Defined contribution health plans represent a new way of doing employee benefits. Defined contribution strategy rests on the many advantages of the Qualified Small Employer HRA (QSEHRA) for small business owners and the Individual Coverage HRA (ICHRA) for businesses of all sizes. Our favorite part? Freedom. The freedom to choose a contribution amount that works for your budget, and the freedom to customize the design to help your bottom line.
But in the midst of all of this freedom, there's a few rules you need to know about when designing your HRA. We’d like to lay out the options here, in one place, so that you can see them in a concise and simple way.
What is a defined contribution health plan?
A defined contribution health plan, also referred to is defined contribution insurance, is an arrangement between employer and employee that allows employers to set aside dollars each month to contribute toward employee's individual health insurance plans. These contributions are pre-tax and not subject to employer tax or payroll tax. Employees then sign up for the individual health plan that meets their needs. The result is cost control and risk de-management for the employer and flexibility for the employees.
How defined contribution health plans work for your budget
Let's start by covering why defined contribution health plans work so well for businesses trying to control health benefits spend. While you as a small business owner can choose who to extend QSEHRA reimbursements to, you must make sure your extensions are chosen fairly and without discrimination. For example, you cannot pay 50% of your employees' premiums and 100% of premiums for managers.
An overarching rule of defined contribution strategy though is that all full-time employees must be treated fairly, as the IRS outlines in “same terms requirements.” What you can do, however, is use small business HRA design criteria to divide your employees into groups. Once you do that, you can decide what amount to extend to each of those groups.
How to design a defined contribution insurance
Let's go over the basics of how to use defined contribution insurance to customize your benefits offerings. Here are a few HRA rules to keep in mind.
Come one, come all: One of the simplest and most straightforward options is to reimburse the same amount to each employee.
As an example, all employees receive $250 each month regardless of age, family size, status, etc.
Max it out: Another simple option is to reimburse each employee the maximum amount. This amount would change slightly each year.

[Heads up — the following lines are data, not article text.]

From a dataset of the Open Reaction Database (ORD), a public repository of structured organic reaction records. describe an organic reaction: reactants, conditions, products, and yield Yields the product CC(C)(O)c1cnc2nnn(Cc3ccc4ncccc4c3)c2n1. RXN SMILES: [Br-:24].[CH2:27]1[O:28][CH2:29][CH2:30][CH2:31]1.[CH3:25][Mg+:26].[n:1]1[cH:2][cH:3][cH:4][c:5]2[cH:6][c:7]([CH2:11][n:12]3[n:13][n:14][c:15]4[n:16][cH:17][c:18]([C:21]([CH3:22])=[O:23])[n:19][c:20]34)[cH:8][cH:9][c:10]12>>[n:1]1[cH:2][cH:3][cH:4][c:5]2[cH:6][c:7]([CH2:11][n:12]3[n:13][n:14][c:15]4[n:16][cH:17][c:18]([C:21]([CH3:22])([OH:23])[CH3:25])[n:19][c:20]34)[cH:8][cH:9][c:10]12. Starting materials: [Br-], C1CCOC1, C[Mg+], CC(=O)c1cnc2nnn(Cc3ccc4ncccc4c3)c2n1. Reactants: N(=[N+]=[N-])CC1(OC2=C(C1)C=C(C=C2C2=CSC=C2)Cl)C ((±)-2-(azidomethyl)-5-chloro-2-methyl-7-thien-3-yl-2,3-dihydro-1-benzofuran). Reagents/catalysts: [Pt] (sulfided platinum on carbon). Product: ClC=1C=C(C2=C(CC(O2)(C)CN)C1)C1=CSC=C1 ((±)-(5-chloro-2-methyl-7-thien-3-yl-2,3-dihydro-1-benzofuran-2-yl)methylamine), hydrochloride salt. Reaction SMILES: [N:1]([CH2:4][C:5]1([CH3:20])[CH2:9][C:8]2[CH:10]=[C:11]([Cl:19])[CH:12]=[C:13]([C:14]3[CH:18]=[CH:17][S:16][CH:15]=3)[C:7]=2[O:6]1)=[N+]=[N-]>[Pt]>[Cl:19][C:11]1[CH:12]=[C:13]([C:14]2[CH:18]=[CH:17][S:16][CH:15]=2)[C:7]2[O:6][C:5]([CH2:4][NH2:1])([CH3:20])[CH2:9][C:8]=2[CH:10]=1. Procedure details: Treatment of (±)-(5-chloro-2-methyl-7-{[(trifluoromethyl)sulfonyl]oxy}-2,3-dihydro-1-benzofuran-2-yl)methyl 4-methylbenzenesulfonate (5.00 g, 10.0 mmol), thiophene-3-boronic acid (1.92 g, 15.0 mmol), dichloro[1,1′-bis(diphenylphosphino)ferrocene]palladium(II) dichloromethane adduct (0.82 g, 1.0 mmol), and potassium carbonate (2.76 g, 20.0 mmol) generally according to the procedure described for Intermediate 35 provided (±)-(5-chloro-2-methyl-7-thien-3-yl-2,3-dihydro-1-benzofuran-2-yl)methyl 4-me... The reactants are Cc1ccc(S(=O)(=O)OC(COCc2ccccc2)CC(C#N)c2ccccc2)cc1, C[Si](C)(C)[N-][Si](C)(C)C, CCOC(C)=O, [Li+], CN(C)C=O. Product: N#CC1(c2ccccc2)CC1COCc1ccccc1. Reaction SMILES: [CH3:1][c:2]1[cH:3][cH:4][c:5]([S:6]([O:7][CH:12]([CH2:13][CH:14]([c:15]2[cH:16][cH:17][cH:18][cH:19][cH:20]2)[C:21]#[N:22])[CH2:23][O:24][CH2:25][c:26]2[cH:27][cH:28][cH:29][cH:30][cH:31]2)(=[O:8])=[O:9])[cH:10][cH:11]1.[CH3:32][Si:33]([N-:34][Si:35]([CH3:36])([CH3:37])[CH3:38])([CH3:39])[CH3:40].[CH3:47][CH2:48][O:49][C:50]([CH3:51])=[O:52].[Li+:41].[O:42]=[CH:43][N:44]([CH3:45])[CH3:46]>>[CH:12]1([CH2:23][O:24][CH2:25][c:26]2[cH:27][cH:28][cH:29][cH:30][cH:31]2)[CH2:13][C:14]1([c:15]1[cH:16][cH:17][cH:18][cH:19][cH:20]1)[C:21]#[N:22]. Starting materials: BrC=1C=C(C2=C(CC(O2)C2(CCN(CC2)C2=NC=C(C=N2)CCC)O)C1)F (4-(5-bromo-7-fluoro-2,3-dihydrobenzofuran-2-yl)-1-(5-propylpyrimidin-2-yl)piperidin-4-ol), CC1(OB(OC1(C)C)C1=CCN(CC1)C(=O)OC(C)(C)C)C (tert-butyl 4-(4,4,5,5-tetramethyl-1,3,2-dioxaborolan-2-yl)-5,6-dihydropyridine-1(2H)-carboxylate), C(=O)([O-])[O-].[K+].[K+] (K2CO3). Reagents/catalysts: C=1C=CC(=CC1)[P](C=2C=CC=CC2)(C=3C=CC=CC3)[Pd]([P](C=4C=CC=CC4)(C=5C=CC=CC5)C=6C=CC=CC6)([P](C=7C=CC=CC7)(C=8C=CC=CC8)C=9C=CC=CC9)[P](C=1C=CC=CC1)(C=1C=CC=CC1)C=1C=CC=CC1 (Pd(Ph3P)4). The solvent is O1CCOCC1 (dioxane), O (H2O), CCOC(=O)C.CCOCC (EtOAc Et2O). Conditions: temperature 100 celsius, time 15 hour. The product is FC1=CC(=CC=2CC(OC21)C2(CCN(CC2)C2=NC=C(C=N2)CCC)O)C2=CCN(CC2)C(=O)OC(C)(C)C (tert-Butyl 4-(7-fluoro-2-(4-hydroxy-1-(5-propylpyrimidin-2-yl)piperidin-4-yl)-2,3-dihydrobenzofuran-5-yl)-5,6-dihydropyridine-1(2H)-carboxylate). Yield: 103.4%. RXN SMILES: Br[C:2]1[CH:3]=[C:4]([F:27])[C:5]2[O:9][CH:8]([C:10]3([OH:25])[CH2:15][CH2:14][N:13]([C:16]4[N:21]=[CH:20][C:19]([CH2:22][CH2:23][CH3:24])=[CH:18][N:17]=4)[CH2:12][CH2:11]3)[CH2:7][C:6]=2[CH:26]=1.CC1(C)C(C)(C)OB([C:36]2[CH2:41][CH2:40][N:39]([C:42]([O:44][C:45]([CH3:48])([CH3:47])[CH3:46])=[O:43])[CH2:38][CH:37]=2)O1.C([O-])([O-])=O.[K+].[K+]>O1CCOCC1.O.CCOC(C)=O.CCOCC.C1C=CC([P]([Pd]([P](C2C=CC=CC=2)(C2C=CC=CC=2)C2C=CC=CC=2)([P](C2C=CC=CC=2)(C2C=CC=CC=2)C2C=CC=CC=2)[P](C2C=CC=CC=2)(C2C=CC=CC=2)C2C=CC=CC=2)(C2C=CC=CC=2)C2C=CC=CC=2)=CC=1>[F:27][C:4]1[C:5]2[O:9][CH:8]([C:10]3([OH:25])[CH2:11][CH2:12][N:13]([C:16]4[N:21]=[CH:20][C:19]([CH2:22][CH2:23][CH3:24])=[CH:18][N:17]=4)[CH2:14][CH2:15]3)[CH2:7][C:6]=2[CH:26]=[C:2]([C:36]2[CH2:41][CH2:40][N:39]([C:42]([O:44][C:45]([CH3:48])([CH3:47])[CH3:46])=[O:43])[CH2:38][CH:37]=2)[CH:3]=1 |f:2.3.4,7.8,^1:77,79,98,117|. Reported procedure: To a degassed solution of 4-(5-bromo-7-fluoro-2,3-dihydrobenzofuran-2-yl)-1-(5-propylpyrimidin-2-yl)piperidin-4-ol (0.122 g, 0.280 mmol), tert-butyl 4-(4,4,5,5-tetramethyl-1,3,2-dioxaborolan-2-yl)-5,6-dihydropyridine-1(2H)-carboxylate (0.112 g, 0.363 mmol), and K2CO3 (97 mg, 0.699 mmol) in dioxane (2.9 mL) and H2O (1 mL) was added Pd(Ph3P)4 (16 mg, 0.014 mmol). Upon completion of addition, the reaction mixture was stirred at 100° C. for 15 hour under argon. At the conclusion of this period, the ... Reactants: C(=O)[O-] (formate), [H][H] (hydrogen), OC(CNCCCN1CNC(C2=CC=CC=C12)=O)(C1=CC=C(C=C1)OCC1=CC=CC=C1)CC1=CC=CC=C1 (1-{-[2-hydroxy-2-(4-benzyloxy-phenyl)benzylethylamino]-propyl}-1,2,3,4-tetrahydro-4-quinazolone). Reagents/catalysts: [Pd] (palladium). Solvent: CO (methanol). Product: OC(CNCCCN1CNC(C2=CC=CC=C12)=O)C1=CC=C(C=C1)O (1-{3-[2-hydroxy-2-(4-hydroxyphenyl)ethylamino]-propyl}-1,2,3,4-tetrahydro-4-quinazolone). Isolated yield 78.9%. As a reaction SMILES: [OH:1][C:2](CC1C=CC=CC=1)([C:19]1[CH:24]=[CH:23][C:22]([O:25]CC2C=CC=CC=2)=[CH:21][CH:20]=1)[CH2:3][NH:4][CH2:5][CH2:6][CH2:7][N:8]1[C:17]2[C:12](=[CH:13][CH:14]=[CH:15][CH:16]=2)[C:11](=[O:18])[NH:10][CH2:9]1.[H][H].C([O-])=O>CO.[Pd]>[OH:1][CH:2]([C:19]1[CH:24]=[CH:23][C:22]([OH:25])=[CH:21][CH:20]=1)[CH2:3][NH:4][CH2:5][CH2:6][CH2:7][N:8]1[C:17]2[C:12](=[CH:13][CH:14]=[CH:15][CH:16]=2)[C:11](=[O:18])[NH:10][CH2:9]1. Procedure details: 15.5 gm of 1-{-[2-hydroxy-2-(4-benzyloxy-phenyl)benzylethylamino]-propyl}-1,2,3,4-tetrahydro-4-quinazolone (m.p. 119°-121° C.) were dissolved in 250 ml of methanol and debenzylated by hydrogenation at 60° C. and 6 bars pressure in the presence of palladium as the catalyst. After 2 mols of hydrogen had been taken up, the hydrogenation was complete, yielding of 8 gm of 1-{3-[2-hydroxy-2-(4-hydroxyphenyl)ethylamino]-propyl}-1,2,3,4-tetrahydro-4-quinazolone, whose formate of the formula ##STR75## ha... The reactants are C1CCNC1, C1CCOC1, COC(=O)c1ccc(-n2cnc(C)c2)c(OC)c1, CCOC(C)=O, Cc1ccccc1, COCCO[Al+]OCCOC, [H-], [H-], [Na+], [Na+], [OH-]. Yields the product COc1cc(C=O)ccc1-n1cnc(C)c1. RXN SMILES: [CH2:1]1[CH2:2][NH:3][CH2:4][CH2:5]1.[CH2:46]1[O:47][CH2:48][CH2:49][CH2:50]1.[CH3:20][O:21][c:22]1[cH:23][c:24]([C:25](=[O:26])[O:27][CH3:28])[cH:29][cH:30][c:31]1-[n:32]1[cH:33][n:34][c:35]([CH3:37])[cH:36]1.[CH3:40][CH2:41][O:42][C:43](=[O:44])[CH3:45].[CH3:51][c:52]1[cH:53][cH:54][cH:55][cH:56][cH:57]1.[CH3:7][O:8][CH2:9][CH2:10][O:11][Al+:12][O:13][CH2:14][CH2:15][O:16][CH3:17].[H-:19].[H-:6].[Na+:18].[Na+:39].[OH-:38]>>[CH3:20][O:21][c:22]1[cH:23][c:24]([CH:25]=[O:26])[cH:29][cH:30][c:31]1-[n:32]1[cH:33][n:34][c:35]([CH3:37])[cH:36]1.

As an example, in 2020, all single employees would get $437.50 per month and all employees with dependents would get $883.33 per month.
Family size: Like the option listed above, you can reimburse different amounts based on family size. You have the ability to set different rates based on an employee’s dependents. The IRS requires that employers choose a reference plan or offer a fair percentage of the maximum.
For example, single employees get $200 each month, married employees get $300 each month, and employees with families get $400 each month.
Age: Last option we have for you would be to reimburse different amounts based on employee’s age. This might not seem fair, but it's an unspoken truth that older employees need access to healthcare more often than the young and healthy. Employers can vary rates by age, but they must be tied to a reference plan on the individual market. To help figure out this model, most marketplace plans offer premiums in a 1:3 ratio for individuals ages 26 to 64.
As an example, you could set reimbursement rates for a 26-year-old $100 per month and a 64-year-old $300 per month, using the 1:3 ratio. A 37-year-old employee gets whatever amount on the linear line in between the 26 and 64-year-old. In this case, it's $158 each month.
Fair treatment for all, unless...
As an employer, you can decide whether or not to extend QSEHRA benefits to the following groups:
- Part-Time Employees
- Seasonal Employees
- Employees Under 26
- Employees on their spouse’s plan
Let us help with defined contribution strategy!
If you’re looking to set up a small business HRA, Take Command’s small business platform can help. We’ll take care off all of the accounting and legal legwork, handle the onboarding of each employee, and make tax-time easy and painless. You’ll never have to worry about the hassle with receipts or worry about choosing a health plan again. Trust us, it’s easier than you think.
Hungry for more? Check out the reimbursement rules chapter in our QSEHRA guide. It's a great place to start.
I wrote this blog because I care about ideas (big and little) that can help fix our healthcare system. I used to work on projects for Kaiser Permanente and the Parkland Health & Hospital System so I've seen the system inside and out. It's so important that consumers keep up with industry shifts and changing health insurance regulations. I'm also Take Command Health's Content Editor and a busy mom. Learn more about me and connect with me on our about us page. Thanks!